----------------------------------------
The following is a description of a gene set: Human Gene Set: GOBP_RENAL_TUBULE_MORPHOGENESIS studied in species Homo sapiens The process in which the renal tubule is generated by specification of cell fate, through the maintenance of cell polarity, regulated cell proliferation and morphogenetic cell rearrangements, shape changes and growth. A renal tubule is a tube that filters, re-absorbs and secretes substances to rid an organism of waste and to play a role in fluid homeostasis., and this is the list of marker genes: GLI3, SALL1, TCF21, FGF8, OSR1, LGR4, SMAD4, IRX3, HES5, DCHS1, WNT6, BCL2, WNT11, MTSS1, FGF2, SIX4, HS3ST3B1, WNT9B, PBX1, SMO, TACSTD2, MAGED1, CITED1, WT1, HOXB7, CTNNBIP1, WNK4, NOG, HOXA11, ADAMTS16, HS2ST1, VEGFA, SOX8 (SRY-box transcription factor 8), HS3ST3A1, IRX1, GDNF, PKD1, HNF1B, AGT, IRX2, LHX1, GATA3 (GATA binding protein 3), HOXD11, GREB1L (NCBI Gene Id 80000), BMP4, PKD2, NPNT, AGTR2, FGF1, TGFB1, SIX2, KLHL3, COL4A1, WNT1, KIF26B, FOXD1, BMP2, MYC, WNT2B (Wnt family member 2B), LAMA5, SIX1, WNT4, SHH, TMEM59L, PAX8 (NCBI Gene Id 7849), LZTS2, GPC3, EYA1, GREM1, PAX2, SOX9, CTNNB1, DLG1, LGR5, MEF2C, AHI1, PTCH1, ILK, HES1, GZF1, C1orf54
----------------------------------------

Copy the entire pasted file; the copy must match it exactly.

The following is a description of a gene set: Human Gene Set: GOBP_RENAL_TUBULE_MORPHOGENESIS studied in species Homo sapiens The process in which the renal tubule is generated by specification of cell fate, through the maintenance of cell polarity, regulated cell proliferation and morphogenetic cell rearrangements, shape changes and growth. A renal tubule is a tube that filters, re-absorbs and secretes substances to rid an organism of waste and to play a role in fluid homeostasis., and this is the list of marker genes: GLI3, SALL1, TCF21, FGF8, OSR1, LGR4, SMAD4, IRX3, HES5, DCHS1, WNT6, BCL2, WNT11, MTSS1, FGF2, SIX4, HS3ST3B1, WNT9B, PBX1, SMO, TACSTD2, MAGED1, CITED1, WT1, HOXB7, CTNNBIP1, WNK4, NOG, HOXA11, ADAMTS16, HS2ST1, VEGFA, SOX8 (SRY-box transcription factor 8), HS3ST3A1, IRX1, GDNF, PKD1, HNF1B, AGT, IRX2, LHX1, GATA3 (GATA binding protein 3), HOXD11, GREB1L (NCBI Gene Id 80000), BMP4, PKD2, NPNT, AGTR2, FGF1, TGFB1, SIX2, KLHL3, COL4A1, WNT1, KIF26B, FOXD1, BMP2, MYC, WNT2B (Wnt family member 2B), LAMA5, SIX1, WNT4, SHH, TMEM59L, PAX8 (NCBI Gene Id 7849), LZTS2, GPC3, EYA1, GREM1, PAX2, SOX9, CTNNB1, DLG1, LGR5, MEF2C, AHI1, PTCH1, ILK, HES1, GZF1, C1orf54